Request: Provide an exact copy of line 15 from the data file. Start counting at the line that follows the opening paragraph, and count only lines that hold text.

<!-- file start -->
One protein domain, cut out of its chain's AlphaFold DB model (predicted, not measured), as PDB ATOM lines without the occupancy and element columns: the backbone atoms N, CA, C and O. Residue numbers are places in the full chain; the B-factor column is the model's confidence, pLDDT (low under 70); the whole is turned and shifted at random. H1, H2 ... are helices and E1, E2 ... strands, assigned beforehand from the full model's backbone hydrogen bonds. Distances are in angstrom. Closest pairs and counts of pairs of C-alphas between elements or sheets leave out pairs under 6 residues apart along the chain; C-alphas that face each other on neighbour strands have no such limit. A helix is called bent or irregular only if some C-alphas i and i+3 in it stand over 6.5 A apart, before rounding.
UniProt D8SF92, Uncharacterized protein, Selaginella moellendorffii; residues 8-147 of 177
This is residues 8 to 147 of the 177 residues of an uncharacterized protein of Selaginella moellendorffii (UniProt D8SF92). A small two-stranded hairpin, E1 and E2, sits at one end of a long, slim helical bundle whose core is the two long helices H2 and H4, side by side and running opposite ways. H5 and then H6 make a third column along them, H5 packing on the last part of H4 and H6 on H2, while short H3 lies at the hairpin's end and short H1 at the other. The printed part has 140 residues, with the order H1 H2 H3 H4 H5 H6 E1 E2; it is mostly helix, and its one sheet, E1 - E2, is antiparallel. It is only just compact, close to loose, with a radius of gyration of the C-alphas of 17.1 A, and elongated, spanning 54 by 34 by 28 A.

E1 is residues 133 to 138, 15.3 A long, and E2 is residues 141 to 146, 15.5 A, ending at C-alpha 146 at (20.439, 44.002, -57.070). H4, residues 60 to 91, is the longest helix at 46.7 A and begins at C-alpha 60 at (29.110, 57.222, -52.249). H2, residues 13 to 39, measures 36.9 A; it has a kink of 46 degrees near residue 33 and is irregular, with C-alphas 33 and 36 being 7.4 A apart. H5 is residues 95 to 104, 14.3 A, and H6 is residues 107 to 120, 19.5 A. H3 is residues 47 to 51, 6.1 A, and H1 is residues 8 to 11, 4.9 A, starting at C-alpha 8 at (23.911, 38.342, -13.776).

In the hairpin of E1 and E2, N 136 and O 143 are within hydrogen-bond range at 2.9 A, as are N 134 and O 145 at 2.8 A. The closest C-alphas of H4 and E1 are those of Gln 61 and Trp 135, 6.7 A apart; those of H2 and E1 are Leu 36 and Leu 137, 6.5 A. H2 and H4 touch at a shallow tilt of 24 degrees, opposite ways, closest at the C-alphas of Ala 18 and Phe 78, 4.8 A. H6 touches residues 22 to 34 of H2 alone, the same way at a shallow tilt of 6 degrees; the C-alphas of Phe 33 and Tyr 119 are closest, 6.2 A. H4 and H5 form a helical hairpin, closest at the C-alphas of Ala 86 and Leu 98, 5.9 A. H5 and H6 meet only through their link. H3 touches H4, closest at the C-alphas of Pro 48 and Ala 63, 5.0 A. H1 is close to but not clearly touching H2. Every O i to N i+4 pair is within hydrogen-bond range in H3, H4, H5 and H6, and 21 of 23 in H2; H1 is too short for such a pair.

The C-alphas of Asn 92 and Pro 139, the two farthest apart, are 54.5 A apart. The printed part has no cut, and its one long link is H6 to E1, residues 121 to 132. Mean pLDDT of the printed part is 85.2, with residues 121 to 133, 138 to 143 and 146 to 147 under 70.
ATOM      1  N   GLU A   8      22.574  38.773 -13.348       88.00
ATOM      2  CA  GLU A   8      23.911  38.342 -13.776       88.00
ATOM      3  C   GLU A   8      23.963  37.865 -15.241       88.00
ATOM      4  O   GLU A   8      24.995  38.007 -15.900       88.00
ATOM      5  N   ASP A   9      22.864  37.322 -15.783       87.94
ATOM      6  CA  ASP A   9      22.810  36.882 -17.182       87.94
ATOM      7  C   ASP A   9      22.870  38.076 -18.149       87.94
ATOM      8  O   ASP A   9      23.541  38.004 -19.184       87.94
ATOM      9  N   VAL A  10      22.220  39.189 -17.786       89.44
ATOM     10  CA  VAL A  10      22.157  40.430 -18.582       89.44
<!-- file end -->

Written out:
ATOM     10  CA  VAL A  10      22.157  40.430 -18.582       89.44